Friday, May 25, 2018

Richard Seale on High Ester Flavored Rums

A WORD about HIGH ESTER (Flavored) Rums - the Cousins Process

Richard Seale

      Richard Seale is one of the foremost rum producers in the world and I found this post on the effect oa high esters to be very enlightening and well worth making available to all of you that are interested in this type of rum.

    During my impromptu meeting with Carsten E. Vlierboom of E&A Scheer recently in Miami, I expressed dismay at the recent independent bottling of the 1,600 ester DOK marque. Matt Pietrek who has been researching Jamaica Rum extensively of recent has also in his quiet manner explained that these marques are not for drinking.

     In the 19th century, Jamaica Rum was exported in great quantities to the UK and the European continent, Germany in particular. In 1889 Germany dramatically increased the import duty on Jamaican Rum and severely reduced this trade. The clever Jamaicans responded by creating a class of “Flavored Rum” (meaning for flavoring) which could create a blended rum to compete against the local spirits (subject only to nominal excise taxes).

     McFarlane (1947) classified Jamaica Rum into four categories - common clean, plummer, wedderburn and flavored. The first three were up to 300 esters (g/hl AA). The flavored category was 700 to 1,600. Now by esters, we mean ethyl acetate, the simplest of all esters. The others are not included in the count.

     At the 1908 Royal Commission on Potable Spirits, J C Nolan, special commissioner of the Jamaican Government to the UK, made it quite clear the purpose of the flavored rums.  “It is a flavoring essence. It is not a self rum”.   “No, you could not drink it as a self rum”
     In theory you can make these high ester rums in the normal way by extending the fermentation long enough. The longer the fermentation the more acids by bacteria are produced. The acids react with the alcohol to produce the esters. More acids, more esters. However, this starts to get very impractical and this will leave a very poor yield of alcohol in the ‘wash’ to distill.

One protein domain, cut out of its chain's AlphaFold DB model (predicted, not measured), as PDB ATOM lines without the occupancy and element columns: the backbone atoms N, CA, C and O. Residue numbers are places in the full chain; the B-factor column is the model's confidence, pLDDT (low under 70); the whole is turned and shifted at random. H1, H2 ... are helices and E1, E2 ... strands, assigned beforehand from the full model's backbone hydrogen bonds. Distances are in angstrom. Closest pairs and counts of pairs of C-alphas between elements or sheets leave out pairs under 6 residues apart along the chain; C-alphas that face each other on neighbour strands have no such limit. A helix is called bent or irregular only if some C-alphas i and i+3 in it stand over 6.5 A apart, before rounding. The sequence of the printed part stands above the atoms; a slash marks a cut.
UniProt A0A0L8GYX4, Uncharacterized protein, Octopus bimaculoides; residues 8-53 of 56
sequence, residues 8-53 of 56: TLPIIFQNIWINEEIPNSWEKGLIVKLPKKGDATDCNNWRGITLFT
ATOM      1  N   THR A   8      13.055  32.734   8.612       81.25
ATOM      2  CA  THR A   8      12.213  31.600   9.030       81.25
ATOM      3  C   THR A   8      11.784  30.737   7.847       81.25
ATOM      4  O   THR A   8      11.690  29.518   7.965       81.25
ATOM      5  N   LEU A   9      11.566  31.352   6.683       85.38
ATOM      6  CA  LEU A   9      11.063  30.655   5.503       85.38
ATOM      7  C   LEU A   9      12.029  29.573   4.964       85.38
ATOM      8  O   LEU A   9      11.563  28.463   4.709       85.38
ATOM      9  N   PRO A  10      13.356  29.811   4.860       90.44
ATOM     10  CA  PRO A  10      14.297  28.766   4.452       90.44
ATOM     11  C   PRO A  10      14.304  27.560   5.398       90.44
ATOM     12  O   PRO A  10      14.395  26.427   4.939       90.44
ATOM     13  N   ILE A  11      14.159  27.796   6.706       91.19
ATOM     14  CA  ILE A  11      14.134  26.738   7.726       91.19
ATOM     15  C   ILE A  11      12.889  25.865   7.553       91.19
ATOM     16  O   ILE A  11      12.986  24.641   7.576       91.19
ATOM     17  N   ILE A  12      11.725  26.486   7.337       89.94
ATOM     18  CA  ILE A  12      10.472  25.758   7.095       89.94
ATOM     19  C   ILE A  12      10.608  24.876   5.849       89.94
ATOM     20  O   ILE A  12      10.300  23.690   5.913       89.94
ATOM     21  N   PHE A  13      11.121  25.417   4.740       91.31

To solve this problem, the brilliant Jamaican chemist HH Cousins developed a process to boost the ester count in rums in a more economical way. 

     The ‘lees’ in the retort at the end of distillation retains a considerable amount of the acids from the fermentation. Volatile enough to make it to (and concentrate in) the retort, not volatile enough to make it to the rum. The acids are recovered by adding lime (calcium oxide) to the lees to produce the calcium salts of the acids. This concentrated acid mixture after precipitation of calcium sulphate (by adding sulphuric acid) is added to high strength rum (i.e. lots of alcohol) and placed in the high wines retort where the esterification process (alcohol + acid) takes place. The resulting distillate is now supercharged with esters - up to 7,000 - and this distillate is used to ‘top up’ the rums produced in the normal way to reach the levels such as DOK at 1,600.

     Gentlemen bottlers please, the Jamaicans are laughing at you, Mr. Nolan and the Hon. HH Cousins are spinning in their grave. DOK and similar marques are flavoring essences, not for drinking. They are produced by a process adjunct to distillation.  Pungency is not quality.

     I know it has become fashionable in certain circles to marvel at flavor, any flavor. The burnt tires and excess fusel oil of the likes of Caroni for example (bad fermentation and bad distillation produces this).  It would well be advised to listen to the advice of HH Cousins:  “An increase in the ethyl acetate content of a rum…, if not supported by an increase in the other esters in suitable proportion will not add to its intrinsic value.”  “…there are certain “marks of rum (and among then some of stout body and attractive quality) which are as low as 100 esters”

The measure of ethyl acetate was as important to the regulation and control of Jamaican Rum as was a measure of alcoholic strength. It was not a mark of quality.  And it is well worth noting that esters are formed during ageing. And these esters are the more complex esters with very attractive aromas. For most aged spirits, these are the most important contributors to the flavor.
Jamaican Rums are certainly very remarkable for their ester content. A tradition we can still enjoy today. It is wise though to understand the differences.